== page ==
could

Can or Could

Can or could

Deciding when to use can or could sometimes causes problems for English language students, especially as these words have a number of different uses.

can or couldCan or could can be used to talk about:

  • Possibility / Impossibility
  • Ability / no ability
  • To ask for / give permission
  • To give instructions / make requests
  • To make offers / give invitations

 

Here are some tips and practice exercises to help you decide when to use can or could.

 

Can or Could Tip 1: use can to talk about something that is possible (possibility)

  • It can get very busy at the park on a Saturday afternoon.
  • It can get so hot at my gym because they don’t have air-conditioning.

 

Can or Could Tip 2: could is used as the past tense of can. (past possibility)

  • It could get very busy at the park. It was so popular; I don’t know why they closed it!
  • It could get so hot at my gym because they didn’t have air-conditioning. I’m glad they have installed it now.

 

Can or Could Tip 3: could is used to show that something is possible in the future, but not certain.

  • We could go to beach tomorrow evening. Let’s see what the weather is like!
  • I’m going to take my cellphone with me when we go out, as James could call at anytime.

 

Can or Could Tip 4: use can’t (cannot) to show that something is impossible (impossibility).

  • She is such a nice person; I’m sure she wouldn’t do that. It can’t be true!

 

Can or Could Tip 5: use couldn’t (could not) to show that something was impossible (past impossibility).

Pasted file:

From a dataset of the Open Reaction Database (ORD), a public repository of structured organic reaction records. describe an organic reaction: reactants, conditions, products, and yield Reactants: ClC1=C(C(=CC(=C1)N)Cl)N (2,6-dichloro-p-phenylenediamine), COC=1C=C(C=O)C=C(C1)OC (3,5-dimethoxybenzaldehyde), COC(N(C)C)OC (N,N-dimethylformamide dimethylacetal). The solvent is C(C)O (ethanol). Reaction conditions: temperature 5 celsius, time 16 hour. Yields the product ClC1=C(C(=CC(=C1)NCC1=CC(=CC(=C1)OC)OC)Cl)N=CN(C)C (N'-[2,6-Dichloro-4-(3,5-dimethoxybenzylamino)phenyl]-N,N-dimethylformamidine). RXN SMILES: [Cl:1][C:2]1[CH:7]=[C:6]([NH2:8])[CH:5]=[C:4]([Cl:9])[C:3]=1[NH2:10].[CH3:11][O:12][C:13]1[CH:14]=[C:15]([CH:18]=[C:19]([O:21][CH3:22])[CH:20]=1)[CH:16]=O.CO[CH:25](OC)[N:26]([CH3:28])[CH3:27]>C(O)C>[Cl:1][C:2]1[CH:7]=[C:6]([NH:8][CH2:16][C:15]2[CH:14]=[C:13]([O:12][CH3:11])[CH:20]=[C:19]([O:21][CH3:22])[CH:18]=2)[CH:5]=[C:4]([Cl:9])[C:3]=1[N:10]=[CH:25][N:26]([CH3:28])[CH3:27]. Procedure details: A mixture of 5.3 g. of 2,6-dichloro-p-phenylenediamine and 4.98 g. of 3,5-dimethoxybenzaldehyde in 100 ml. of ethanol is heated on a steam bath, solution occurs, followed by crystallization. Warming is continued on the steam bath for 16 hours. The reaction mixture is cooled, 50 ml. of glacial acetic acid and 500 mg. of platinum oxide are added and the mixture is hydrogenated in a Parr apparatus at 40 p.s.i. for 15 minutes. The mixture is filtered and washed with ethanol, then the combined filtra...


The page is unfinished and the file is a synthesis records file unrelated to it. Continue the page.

• Now we have all the facts we have evidence that those rumours couldn’t be true!

 

Can or Could Tip 6: use can to talk about ability, or can’t (cannot) to talk about lack of ability

  • I can sing quite well. (ability)
  • I can’t (cannot) play any musical instruments. (lack of ability)

 

Can or Could Tip 7: use could to talk about ability in the past, or couldn’t (could not) to talk about lack of ability in the past

  • Mozart could play the piano when he was three years old. (ability)
  • I couldn’t (could not) dance very well until I started having lessons. (lack of ability)

 

Can or Could Tip 8: use can or could to give instructions / make requests

Note: Could is more polite than can when you are telling / asking someone to do something.

  • Could you finish that as soon as you are able, please?
  • Can you finish that as soon as you are able, please? (less polite – can be used when talking to someone you know well, but it is better to use could in more formal situations or when talking to people you don’t know well)

 

  • Could you help me please?
  • Can you help me please? (less polite – can be used when talking to someone you know well, but it is better to use could in more formal situations or when talking to people you don’t know well)

 

Can or Could Tip 9: use can or could to make offers / give invitations

Note: we often use can in these situations, but could is also possible sometimes (more formal).

  • Can I help you with that?
  • Could I be of any assistance?
  • I can drive you to work tomorrow if you need a lift.
  • I could read through your report for you when you’ve finished if it would be helpful.

Now click here to try the practice exercises

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